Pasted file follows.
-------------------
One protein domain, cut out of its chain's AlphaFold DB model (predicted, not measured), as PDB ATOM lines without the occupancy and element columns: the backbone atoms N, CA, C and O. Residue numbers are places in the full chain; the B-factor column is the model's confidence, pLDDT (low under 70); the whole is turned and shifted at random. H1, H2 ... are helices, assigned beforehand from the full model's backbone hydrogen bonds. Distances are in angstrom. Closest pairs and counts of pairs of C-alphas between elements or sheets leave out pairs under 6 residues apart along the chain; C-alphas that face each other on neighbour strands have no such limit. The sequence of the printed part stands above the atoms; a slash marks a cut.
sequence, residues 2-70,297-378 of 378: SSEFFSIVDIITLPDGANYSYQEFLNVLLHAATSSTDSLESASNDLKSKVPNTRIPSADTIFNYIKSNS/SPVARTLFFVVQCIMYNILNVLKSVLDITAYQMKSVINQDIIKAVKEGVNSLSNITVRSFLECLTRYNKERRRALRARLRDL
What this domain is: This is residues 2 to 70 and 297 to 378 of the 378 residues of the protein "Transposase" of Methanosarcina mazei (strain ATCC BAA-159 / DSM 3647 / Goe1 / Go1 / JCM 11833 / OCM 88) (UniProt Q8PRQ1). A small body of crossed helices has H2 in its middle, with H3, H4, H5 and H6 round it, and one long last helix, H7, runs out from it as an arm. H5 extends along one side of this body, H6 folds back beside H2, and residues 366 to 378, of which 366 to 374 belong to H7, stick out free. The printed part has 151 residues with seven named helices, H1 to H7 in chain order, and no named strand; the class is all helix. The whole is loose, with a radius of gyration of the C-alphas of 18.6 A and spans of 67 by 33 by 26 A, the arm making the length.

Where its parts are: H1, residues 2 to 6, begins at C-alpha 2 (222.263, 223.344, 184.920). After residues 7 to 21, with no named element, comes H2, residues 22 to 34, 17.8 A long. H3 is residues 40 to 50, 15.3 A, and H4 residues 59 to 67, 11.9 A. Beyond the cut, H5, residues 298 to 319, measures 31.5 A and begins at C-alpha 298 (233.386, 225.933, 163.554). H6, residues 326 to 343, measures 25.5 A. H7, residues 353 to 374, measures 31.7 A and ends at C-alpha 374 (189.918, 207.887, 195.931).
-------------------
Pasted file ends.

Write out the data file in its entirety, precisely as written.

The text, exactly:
One protein domain, cut out of its chain's AlphaFold DB model (predicted, not measured), as PDB ATOM lines without the occupancy and element columns: the backbone atoms N, CA, C and O. Residue numbers are places in the full chain; the B-factor column is the model's confidence, pLDDT (low under 70); the whole is turned and shifted at random. H1, H2 ... are helices, assigned beforehand from the full model's backbone hydrogen bonds. Distances are in angstrom. Closest pairs and counts of pairs of C-alphas between elements or sheets leave out pairs under 6 residues apart along the chain; C-alphas that face each other on neighbour strands have no such limit. The sequence of the printed part stands above the atoms; a slash marks a cut.
sequence, residues 2-70,297-378 of 378: SSEFFSIVDIITLPDGANYSYQEFLNVLLHAATSSTDSLESASNDLKSKVPNTRIPSADTIFNYIKSNS/SPVARTLFFVVQCIMYNILNVLKSVLDITAYQMKSVINQDIIKAVKEGVNSLSNITVRSFLECLTRYNKERRRALRARLRDL
What this domain is: This is residues 2 to 70 and 297 to 378 of the 378 residues of the protein "Transposase" of Methanosarcina mazei (strain ATCC BAA-159 / DSM 3647 / Goe1 / Go1 / JCM 11833 / OCM 88) (UniProt Q8PRQ1). A small body of crossed helices has H2 in its middle, with H3, H4, H5 and H6 round it, and one long last helix, H7, runs out from it as an arm. H5 extends along one side of this body, H6 folds back beside H2, and residues 366 to 378, of which 366 to 374 belong to H7, stick out free. The printed part has 151 residues with seven named helices, H1 to H7 in chain order, and no named strand; the class is all helix. The whole is loose, with a radius of gyration of the C-alphas of 18.6 A and spans of 67 by 33 by 26 A, the arm making the length.

Where its parts are: H1, residues 2 to 6, begins at C-alpha 2 (222.263, 223.344, 184.920). After residues 7 to 21, with no named element, comes H2, residues 22 to 34, 17.8 A long. H3 is residues 40 to 50, 15.3 A, and H4 residues 59 to 67, 11.9 A. Beyond the cut, H5, residues 298 to 319, measures 31.5 A and begins at C-alpha 298 (233.386, 225.933, 163.554). H6, residues 326 to 343, measures 25.5 A. H7, residues 353 to 374, measures 31.7 A and ends at C-alpha 374 (189.918, 207.887, 195.931).